The real challenge for Egypt’s new President-Elect Abdel-Fattah al-Sisi wasn’t the ‘getting elected’ part. The former Field Marshal had that in the bag from the start, having gained widespread support from across Egyptian society as a result of his integral role in last year’s popular military coup. The job that al-Sisi has ahead, however, is a true Rubicon and will determine both the future of his burgeoning political career and the future of Egypt. Resurrecting the near-paralysed Egyptian economy, restoring domestic security and re-establishing a stable political system in a country so used to protesting in the streets, are the three key battles that the former Field Marshal must fight; a hard job for anyone, even moreso for someone with no political experience. Al-Sisi must very quickly achieve visible results in all of these fields, lest he experience the wrath of a populace that is now seasoned in the art of revolution, and low in tolerance for tyrannical and incompetent rulers alike.
The most difficult task for the new President is that of facing his country’s economic woes. The Egyptian economy is, to say the least, in a dreadful condition. Unemployment is at approximately 13% and a quarter of the population lives on less than $1.50 a day. The key tourism industry, which accounts for more than 11% of Egypt’s economy and one in eight jobs, has seen revenues halved. Inflation is over 8% and the deficit is also in chronic condition, sitting at 12% of the country’s GDP. An atmosphere of anarchy in the streets continues to keep investors uninterested in Egypt. As it stands, the country is precariously avoiding default only by virtue of financial aid from al-Sisi’s Gulf allies. During his campaign, al-Sisi has been silent about the specific details of any economic plans, but it is clear that he must lower the deficit somehow and increase budget priority on healthcare and education. One of the ways this could be achieved is through scaling back the costly government subsidies on consumer goods, which form over a third of the national budget. To compare, $22 billion is spent on subsidising oil, whereas the health and education budgets combined total to $9.8 billion. Cutting subsidies would invariably be an unpopular measure, and it is a step that al-Sisi has publicly expressed reluctance to take, but it would be appreciated by investors, create an opportunity to invest in educating the future workforce, and alleviate part of Egypt’s deficit.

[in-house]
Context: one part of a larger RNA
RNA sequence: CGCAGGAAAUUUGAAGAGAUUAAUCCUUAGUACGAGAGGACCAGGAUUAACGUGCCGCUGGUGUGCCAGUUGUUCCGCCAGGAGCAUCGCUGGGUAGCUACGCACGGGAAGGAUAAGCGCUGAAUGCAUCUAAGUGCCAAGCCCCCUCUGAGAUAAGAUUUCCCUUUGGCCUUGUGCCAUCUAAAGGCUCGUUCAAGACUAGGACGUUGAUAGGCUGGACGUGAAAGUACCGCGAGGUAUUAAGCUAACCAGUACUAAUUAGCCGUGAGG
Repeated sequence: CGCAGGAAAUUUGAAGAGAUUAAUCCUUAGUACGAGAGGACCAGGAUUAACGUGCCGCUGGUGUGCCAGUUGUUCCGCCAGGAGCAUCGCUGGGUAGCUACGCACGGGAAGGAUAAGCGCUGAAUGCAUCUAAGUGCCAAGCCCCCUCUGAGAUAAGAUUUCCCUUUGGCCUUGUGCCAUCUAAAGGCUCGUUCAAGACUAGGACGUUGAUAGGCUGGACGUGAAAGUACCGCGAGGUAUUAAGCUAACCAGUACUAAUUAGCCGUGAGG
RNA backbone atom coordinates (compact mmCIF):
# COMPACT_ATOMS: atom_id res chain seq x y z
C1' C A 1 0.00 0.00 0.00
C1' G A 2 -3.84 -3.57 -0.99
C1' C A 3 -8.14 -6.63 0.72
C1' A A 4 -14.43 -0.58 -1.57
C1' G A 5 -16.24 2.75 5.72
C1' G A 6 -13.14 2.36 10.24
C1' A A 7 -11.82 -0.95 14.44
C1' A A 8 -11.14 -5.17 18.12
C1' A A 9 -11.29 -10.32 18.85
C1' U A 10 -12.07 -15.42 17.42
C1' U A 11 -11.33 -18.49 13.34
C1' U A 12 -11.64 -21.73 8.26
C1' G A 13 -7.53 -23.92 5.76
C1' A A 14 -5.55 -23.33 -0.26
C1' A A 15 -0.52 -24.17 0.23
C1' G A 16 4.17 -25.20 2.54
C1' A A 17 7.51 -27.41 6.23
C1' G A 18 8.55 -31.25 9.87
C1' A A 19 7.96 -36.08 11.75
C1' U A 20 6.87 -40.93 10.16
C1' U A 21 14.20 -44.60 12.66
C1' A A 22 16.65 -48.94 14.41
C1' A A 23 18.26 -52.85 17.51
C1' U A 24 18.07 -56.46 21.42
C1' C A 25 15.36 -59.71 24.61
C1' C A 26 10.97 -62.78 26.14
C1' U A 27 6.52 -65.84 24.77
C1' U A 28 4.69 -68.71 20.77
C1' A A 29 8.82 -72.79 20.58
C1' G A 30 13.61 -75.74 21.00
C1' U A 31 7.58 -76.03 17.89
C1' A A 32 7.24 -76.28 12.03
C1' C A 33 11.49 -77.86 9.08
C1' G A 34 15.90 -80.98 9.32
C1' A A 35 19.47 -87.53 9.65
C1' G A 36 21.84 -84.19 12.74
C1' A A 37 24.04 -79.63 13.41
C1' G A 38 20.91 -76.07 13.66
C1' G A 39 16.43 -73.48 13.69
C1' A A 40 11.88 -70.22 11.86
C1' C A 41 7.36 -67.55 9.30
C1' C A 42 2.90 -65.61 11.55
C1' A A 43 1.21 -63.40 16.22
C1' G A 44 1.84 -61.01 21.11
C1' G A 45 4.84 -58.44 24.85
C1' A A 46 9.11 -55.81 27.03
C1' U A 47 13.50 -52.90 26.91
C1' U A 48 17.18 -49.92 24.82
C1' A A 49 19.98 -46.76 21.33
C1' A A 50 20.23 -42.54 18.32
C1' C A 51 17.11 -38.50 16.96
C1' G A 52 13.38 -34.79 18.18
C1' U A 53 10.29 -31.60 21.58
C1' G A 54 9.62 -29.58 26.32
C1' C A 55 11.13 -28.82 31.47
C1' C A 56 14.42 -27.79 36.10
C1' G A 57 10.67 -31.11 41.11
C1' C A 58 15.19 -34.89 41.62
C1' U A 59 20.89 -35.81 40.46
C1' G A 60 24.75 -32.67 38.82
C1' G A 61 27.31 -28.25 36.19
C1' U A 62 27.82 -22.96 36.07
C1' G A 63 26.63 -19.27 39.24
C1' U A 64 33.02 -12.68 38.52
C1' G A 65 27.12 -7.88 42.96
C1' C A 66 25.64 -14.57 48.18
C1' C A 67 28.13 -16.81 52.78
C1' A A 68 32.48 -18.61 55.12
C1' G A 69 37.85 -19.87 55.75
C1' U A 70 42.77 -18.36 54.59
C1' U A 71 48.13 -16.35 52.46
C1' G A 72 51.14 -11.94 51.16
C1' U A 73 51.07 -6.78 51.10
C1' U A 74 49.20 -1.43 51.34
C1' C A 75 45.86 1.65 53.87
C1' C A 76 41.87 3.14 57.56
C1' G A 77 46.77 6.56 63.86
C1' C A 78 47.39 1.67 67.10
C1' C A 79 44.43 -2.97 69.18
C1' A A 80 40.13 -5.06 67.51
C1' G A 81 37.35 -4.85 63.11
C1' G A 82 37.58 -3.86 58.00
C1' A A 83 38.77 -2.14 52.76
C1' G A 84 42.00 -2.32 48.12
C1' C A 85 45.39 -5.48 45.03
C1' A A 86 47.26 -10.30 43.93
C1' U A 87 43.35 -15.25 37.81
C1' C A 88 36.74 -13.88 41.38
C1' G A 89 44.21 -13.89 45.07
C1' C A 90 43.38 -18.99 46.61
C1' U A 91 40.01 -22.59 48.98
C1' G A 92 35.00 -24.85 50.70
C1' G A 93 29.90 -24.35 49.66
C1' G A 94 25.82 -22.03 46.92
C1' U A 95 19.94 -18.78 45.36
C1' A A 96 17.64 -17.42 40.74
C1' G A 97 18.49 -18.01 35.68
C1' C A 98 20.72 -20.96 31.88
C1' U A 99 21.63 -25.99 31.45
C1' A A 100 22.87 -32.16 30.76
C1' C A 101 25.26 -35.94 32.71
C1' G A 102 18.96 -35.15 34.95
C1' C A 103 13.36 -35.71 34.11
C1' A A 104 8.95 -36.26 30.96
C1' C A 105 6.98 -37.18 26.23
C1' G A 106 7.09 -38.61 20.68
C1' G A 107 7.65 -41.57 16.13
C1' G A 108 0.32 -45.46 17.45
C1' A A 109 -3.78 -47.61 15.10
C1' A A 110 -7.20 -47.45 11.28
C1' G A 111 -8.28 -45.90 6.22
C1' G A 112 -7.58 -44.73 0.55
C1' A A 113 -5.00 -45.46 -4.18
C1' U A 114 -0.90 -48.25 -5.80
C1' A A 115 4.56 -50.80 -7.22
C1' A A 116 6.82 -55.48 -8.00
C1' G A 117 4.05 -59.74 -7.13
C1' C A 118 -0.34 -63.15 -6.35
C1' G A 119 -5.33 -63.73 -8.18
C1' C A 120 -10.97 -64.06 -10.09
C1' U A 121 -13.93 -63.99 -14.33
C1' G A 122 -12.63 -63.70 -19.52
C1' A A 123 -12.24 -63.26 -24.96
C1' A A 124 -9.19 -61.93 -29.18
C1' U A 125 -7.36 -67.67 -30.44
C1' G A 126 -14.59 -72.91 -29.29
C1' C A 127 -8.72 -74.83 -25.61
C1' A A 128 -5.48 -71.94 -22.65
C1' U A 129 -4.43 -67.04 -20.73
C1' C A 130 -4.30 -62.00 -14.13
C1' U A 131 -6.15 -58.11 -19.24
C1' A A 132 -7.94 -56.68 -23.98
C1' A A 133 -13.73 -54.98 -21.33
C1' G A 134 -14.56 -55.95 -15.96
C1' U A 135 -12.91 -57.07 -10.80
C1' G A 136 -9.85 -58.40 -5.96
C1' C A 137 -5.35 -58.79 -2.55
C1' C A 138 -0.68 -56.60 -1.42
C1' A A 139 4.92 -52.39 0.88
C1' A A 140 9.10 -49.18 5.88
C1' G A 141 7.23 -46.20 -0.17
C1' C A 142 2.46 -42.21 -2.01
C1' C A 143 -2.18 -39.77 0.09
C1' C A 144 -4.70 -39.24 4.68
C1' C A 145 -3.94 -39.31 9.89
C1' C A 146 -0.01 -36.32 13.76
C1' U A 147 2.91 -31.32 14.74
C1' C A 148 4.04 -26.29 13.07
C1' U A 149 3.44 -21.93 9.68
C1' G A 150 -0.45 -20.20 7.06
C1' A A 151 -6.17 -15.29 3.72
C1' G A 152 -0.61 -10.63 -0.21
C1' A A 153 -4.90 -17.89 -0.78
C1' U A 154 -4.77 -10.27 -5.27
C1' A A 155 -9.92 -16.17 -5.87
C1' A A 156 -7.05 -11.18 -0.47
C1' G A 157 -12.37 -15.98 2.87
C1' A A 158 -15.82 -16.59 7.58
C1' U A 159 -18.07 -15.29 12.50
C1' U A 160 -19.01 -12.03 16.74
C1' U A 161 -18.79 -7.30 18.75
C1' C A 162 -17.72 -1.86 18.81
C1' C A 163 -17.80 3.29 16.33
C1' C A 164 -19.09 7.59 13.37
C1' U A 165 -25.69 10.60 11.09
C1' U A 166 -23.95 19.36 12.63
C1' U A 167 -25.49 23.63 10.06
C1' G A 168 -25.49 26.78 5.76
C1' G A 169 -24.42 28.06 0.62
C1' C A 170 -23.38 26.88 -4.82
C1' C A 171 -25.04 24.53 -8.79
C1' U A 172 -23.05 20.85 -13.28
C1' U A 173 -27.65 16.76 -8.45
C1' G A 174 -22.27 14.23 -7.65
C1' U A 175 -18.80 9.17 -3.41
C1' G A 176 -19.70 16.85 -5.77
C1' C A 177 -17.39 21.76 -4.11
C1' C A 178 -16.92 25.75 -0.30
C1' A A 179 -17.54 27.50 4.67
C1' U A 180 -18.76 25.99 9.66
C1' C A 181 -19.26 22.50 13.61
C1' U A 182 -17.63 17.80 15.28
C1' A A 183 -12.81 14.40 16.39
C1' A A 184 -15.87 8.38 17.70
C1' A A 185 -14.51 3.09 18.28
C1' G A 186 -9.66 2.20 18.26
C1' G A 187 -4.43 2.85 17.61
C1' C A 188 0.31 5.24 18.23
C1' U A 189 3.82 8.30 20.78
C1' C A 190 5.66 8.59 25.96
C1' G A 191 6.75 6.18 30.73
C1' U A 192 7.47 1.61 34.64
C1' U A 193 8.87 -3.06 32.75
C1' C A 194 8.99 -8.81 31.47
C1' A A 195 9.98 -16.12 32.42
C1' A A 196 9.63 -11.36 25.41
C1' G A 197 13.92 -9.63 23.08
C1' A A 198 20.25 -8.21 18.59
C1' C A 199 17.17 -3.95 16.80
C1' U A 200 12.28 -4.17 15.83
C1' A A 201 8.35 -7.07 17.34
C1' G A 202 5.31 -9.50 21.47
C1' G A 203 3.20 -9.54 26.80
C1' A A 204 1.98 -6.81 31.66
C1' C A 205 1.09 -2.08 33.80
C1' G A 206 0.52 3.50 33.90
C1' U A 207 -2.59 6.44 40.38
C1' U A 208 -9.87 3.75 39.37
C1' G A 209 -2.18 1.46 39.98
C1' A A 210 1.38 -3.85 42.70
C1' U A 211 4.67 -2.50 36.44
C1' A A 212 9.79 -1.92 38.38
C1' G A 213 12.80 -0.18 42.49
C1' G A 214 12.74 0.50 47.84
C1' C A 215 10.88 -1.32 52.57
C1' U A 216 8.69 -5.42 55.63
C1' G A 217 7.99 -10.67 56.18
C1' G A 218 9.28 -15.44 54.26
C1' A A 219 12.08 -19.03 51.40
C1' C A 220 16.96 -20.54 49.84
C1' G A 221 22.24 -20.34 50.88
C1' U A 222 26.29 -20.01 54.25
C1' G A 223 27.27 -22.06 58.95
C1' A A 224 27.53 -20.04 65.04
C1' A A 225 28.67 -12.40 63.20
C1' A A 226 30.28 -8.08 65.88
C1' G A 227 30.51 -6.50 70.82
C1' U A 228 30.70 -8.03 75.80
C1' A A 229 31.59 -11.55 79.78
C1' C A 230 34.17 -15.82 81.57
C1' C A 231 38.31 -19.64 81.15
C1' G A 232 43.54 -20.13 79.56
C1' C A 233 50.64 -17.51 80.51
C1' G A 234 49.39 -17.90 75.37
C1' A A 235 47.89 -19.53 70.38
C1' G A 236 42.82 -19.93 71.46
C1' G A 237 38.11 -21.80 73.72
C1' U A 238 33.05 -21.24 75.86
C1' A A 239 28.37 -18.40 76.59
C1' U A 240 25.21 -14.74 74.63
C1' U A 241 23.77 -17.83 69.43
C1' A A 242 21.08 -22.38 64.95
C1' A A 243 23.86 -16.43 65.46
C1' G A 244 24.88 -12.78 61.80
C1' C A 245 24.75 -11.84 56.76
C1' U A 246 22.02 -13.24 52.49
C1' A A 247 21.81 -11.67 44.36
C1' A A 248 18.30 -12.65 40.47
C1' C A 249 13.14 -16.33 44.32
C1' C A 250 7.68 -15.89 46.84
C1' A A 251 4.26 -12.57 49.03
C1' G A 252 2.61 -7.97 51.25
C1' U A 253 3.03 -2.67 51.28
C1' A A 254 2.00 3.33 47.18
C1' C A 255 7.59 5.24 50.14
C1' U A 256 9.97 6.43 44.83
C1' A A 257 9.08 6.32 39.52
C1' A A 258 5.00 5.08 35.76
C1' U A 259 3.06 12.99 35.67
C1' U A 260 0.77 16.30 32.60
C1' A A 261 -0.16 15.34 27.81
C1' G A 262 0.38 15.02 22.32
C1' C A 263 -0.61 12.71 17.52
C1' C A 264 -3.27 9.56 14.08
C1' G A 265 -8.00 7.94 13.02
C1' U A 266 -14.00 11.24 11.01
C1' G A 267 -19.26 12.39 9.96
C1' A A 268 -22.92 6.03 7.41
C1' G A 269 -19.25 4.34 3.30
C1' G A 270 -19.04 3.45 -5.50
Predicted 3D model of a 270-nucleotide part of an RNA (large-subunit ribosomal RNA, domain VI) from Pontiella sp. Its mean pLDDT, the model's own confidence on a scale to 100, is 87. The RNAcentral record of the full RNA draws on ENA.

Another economic measure that could be taken is to involve the government with the ‘informal’ economy, a vast web of enterprises that do not pay taxes and are not licensed by the government, estimated in 2011 to be worth over $250 billion. This is a root cause of tax evasion and monopolisation in the country, yet no concrete plan has ever evolved to tackle the problems. If al-Sisi could tap into this market and regulate it, it would be of tremendous long-term benefit to the country.